ORLANDO, Fla. - As the father of a police officer, Michael Hajek says he always expects an untimely knock at the door with bad news, but hopes it never comes. Tuesday it did.
"As a parent, spouse, family member of a law enforcement member you know what that call means," Michael Hajek said.
His 24-year-old son Jason Hajek, who had just recently completed his rookie training in the Orlando Police Department, had been shot during a routine traffic stop. Police say the bullet, rattled off by 23-year-old Demetrius Patterson, struck just below his vest--piercing his bladder and exiting through his hip.
A day later Michael Hajek and the rest of his family are thankful Jason Hajek is alive. He underwent emergency surgery, but doctors amazingly expect him to make a full recovery.
Michael Hajek says his son is up and mobile and already working with physical therapists. Despite the pain of the gunshot wound and the surgery, he's doing well, he said.
While Jason Hajek is recovering and hoping to be released from the hospital, Patterson is also recovering from his own gunshot wound. The officer was able to take aim and fire back at Pattterson while he was down. But Pattterson will recover from his foot injury in jail. A judge denied him bond Wednesday on his charge of attempted first degree murder on a law enforcement officer.
"It represents one less threat for the officers and law enforcement to have to face out there, so that makes me feel good that Jason or someone else is less likely to have to confront [Patterson]," said Michael Hajek.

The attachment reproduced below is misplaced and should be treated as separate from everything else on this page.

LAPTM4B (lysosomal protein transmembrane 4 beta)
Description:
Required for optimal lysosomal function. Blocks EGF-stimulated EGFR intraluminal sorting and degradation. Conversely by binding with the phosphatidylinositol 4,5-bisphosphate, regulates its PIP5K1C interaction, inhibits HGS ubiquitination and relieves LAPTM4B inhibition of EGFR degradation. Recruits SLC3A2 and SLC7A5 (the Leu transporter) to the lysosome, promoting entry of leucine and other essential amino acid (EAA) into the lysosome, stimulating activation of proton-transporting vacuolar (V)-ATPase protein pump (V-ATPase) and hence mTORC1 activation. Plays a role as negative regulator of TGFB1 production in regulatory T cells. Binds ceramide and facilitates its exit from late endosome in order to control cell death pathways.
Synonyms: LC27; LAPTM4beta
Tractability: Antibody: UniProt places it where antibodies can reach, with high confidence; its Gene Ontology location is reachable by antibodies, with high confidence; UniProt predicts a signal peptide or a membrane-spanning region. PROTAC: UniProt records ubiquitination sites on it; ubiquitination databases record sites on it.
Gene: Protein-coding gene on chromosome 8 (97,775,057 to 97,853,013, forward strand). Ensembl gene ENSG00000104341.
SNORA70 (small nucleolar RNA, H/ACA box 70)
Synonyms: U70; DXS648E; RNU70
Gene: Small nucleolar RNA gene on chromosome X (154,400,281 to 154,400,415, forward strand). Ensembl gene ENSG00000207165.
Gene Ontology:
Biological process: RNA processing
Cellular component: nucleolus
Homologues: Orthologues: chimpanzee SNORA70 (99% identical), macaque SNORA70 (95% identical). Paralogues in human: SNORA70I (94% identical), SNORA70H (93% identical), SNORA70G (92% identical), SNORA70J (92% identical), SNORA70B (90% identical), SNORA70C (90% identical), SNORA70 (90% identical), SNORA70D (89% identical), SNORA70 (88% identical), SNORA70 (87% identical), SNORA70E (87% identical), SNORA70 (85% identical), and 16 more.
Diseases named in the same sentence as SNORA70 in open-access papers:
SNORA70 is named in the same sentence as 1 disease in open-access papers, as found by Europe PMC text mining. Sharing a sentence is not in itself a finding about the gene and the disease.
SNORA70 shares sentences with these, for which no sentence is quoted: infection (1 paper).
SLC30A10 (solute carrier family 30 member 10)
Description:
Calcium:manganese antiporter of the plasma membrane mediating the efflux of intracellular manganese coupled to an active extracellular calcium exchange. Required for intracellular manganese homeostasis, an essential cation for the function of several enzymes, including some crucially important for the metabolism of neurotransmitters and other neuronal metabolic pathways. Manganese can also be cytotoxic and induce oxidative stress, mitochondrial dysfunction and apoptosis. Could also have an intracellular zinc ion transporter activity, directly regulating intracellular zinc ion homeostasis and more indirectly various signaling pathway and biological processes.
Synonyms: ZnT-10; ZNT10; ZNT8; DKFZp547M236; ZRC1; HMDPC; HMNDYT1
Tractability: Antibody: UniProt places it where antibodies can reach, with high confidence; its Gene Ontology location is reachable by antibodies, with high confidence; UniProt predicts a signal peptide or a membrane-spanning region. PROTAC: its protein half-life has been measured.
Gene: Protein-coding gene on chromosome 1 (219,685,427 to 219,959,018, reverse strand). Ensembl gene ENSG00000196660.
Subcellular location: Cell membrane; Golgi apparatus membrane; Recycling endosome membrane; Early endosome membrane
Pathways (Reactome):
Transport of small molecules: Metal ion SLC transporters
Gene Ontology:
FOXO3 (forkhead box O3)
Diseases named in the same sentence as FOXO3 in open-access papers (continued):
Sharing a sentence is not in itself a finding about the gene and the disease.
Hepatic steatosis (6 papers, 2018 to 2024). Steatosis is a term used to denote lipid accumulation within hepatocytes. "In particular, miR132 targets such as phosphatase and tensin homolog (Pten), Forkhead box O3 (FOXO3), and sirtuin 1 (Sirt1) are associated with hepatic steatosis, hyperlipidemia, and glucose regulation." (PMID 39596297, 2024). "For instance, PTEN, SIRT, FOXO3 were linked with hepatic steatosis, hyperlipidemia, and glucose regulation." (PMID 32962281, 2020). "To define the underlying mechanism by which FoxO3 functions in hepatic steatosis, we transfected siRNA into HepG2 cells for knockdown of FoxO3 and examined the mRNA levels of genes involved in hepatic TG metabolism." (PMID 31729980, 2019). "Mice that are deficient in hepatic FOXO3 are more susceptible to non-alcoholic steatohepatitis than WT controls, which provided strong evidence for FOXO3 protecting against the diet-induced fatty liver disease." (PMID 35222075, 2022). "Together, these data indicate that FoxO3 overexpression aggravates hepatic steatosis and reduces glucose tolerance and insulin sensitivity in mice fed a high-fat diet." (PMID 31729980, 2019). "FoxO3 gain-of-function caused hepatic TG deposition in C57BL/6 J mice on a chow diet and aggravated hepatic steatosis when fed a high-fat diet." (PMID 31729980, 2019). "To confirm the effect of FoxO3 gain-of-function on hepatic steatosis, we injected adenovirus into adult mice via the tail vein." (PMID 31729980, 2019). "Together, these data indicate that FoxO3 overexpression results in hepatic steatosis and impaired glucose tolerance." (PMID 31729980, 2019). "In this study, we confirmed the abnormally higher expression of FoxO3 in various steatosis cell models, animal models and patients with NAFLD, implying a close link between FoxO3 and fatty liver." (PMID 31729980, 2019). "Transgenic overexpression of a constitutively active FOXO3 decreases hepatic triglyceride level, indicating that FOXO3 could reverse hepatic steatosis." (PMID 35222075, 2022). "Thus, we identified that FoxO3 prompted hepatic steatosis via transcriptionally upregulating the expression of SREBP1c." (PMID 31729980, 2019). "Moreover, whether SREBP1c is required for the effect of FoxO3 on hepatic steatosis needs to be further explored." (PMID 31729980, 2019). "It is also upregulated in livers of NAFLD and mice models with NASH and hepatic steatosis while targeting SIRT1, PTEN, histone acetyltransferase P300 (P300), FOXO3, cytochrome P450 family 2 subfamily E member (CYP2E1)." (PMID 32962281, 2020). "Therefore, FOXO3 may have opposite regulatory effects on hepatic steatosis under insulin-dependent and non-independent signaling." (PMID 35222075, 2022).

He says although there is some anger and resentment toward Patterson, what he's incensed about is the fact that Patterson was allowed free with his lengthy criminal record. The 23-year-old's nine-year criminal career includes 17 arrests and 26 felony charges. He was just released from prison not quite a year ago.
According to Michael Hajek, his son will spend three to six days in the hospital. Even after his experience almost 36 hours ago his dad says he wants to get back to work as soon as possible.
But his dad says he and his family have hundreds of thank yous to dole out first.
"We really want to thank the men and women of law enforcement for their response. You hear the term often the blue line and the family. It really got demonstrated," he said.
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